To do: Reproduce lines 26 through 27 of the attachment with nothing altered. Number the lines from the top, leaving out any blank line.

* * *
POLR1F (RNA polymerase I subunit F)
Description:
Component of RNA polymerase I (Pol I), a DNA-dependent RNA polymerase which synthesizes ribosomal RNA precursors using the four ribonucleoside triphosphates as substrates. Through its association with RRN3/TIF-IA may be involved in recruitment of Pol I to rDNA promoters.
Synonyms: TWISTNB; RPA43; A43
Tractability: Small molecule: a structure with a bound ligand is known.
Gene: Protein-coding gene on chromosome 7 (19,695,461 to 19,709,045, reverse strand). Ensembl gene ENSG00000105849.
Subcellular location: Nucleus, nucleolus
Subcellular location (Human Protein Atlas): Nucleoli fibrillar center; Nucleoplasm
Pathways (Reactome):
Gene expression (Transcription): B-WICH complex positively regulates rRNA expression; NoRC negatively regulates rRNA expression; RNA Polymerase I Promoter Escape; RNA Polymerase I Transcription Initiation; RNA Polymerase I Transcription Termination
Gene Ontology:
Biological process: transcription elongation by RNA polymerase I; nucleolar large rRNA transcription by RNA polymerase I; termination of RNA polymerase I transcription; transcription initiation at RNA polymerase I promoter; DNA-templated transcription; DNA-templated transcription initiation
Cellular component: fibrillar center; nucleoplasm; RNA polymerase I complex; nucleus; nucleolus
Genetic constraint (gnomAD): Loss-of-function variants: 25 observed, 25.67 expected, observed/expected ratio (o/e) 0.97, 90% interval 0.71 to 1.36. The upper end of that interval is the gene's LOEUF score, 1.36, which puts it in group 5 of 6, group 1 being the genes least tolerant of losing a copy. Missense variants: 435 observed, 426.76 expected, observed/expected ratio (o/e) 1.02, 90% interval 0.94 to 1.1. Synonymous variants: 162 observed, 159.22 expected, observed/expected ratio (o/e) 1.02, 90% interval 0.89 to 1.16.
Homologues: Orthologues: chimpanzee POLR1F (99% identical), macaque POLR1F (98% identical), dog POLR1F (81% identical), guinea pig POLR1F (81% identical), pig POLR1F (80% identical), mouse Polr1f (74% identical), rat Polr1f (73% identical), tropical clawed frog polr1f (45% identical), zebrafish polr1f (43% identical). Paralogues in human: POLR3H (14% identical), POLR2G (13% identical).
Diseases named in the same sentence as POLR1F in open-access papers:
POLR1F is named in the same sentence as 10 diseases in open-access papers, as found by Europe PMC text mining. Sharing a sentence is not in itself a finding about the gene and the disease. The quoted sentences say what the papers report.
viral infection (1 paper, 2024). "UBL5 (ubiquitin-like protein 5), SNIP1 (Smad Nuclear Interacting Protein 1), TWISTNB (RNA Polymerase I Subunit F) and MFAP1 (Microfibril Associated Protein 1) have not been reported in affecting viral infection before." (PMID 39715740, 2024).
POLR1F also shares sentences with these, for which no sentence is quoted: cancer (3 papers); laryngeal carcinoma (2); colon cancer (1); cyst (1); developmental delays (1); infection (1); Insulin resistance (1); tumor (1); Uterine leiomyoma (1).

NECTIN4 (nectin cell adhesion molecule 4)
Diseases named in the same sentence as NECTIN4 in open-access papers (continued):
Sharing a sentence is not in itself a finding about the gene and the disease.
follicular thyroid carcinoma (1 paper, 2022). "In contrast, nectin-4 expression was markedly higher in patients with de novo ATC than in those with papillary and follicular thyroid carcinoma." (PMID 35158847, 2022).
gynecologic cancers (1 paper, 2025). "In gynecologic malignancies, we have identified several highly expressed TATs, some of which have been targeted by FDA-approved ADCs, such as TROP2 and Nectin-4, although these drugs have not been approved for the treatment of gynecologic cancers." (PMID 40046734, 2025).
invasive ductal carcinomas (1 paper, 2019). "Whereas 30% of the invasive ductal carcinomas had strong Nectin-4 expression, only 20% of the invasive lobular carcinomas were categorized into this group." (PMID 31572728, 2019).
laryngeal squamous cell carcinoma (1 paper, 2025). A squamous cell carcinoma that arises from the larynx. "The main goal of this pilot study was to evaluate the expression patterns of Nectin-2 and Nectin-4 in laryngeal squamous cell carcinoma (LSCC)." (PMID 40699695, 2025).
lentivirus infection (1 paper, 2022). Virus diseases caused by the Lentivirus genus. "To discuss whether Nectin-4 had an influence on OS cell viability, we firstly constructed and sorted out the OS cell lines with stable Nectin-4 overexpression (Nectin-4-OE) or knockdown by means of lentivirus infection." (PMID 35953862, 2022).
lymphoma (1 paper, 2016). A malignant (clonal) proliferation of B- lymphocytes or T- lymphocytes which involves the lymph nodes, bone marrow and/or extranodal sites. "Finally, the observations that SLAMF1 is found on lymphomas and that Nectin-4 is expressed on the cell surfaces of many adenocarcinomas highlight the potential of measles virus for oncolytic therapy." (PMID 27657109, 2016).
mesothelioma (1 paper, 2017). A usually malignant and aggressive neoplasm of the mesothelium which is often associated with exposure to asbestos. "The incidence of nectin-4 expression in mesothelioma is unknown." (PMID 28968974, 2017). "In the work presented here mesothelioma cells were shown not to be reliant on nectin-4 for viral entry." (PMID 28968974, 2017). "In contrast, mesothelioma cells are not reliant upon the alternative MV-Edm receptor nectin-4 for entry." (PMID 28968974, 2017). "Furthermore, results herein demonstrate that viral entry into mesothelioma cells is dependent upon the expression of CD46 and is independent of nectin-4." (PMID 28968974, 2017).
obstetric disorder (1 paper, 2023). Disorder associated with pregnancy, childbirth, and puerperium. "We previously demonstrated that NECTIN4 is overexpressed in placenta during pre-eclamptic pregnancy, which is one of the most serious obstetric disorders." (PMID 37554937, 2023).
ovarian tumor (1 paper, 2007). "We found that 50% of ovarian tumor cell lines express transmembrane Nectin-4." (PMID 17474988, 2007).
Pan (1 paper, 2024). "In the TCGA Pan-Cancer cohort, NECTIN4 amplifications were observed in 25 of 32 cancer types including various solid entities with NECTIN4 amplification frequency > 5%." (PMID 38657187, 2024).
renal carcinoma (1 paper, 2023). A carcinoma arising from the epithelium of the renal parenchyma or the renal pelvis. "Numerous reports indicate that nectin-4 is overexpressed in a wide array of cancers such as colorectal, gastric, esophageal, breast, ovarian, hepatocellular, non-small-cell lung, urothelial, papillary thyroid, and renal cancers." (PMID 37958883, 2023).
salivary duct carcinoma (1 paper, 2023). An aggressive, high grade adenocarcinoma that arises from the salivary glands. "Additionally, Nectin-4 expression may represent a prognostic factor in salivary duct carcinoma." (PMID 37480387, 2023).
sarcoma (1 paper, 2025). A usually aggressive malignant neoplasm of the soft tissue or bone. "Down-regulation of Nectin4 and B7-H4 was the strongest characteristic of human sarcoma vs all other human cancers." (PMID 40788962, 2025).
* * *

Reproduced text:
laryngeal squamous cell carcinoma (1 paper, 2025). A squamous cell carcinoma that arises from the larynx. "The main goal of this pilot study was to evaluate the expression patterns of Nectin-2 and Nectin-4 in laryngeal squamous cell carcinoma (LSCC)." (PMID 40699695, 2025).
lentivirus infection (1 paper, 2022). Virus diseases caused by the Lentivirus genus. "To discuss whether Nectin-4 had an influence on OS cell viability, we firstly constructed and sorted out the OS cell lines with stable Nectin-4 overexpression (Nectin-4-OE) or knockdown by means of lentivirus infection." (PMID 35953862, 2022).